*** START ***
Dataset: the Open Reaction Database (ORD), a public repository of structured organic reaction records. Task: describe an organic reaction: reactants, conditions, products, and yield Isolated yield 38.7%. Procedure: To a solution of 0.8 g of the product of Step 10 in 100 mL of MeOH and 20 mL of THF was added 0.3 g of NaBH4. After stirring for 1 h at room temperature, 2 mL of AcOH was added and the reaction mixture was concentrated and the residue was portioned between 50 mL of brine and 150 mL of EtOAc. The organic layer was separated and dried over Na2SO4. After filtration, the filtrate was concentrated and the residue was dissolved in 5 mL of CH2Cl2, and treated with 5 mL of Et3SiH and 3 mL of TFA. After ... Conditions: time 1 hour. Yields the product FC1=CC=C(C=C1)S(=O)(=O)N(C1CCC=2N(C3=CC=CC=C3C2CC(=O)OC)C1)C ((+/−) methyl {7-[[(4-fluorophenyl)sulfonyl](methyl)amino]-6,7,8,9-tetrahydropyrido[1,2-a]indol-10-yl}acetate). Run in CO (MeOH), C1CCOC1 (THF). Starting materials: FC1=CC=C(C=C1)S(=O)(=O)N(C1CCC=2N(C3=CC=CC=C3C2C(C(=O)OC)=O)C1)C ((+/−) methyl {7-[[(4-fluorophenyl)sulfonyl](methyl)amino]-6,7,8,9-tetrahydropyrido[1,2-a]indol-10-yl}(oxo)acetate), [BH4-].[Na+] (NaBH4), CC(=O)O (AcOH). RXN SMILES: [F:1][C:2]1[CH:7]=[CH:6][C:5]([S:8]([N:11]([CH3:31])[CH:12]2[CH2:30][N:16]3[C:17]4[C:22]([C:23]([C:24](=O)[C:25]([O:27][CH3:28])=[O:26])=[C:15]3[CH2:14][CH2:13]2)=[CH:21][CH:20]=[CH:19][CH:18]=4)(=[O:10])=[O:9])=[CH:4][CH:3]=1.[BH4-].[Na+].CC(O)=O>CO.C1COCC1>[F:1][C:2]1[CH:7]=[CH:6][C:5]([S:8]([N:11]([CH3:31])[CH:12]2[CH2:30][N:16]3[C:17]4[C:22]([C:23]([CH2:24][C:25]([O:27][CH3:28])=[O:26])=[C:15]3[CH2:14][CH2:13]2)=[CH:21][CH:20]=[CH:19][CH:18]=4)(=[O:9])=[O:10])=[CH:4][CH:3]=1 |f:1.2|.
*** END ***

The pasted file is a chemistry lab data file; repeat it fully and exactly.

Dataset: the Open Reaction Database (ORD), a public repository of structured organic reaction records. Task: describe an organic reaction: reactants, conditions, products, and yield Isolated yield 38.7%. Procedure: To a solution of 0.8 g of the product of Step 10 in 100 mL of MeOH and 20 mL of THF was added 0.3 g of NaBH4. After stirring for 1 h at room temperature, 2 mL of AcOH was added and the reaction mixture was concentrated and the residue was portioned between 50 mL of brine and 150 mL of EtOAc. The organic layer was separated and dried over Na2SO4. After filtration, the filtrate was concentrated and the residue was dissolved in 5 mL of CH2Cl2, and treated with 5 mL of Et3SiH and 3 mL of TFA. After ... Conditions: time 1 hour. Yields the product FC1=CC=C(C=C1)S(=O)(=O)N(C1CCC=2N(C3=CC=CC=C3C2CC(=O)OC)C1)C ((+/−) methyl {7-[[(4-fluorophenyl)sulfonyl](methyl)amino]-6,7,8,9-tetrahydropyrido[1,2-a]indol-10-yl}acetate). Run in CO (MeOH), C1CCOC1 (THF). Starting materials: FC1=CC=C(C=C1)S(=O)(=O)N(C1CCC=2N(C3=CC=CC=C3C2C(C(=O)OC)=O)C1)C ((+/−) methyl {7-[[(4-fluorophenyl)sulfonyl](methyl)amino]-6,7,8,9-tetrahydropyrido[1,2-a]indol-10-yl}(oxo)acetate), [BH4-].[Na+] (NaBH4), CC(=O)O (AcOH). RXN SMILES: [F:1][C:2]1[CH:7]=[CH:6][C:5]([S:8]([N:11]([CH3:31])[CH:12]2[CH2:30][N:16]3[C:17]4[C:22]([C:23]([C:24](=O)[C:25]([O:27][CH3:28])=[O:26])=[C:15]3[CH2:14][CH2:13]2)=[CH:21][CH:20]=[CH:19][CH:18]=4)(=[O:10])=[O:9])=[CH:4][CH:3]=1.[BH4-].[Na+].CC(O)=O>CO.C1COCC1>[F:1][C:2]1[CH:7]=[CH:6][C:5]([S:8]([N:11]([CH3:31])[CH:12]2[CH2:30][N:16]3[C:17]4[C:22]([C:23]([CH2:24][C:25]([O:27][CH3:28])=[O:26])=[C:15]3[CH2:14][CH2:13]2)=[CH:21][CH:20]=[CH:19][CH:18]=4)(=[O:9])=[O:10])=[CH:4][CH:3]=1 |f:1.2|.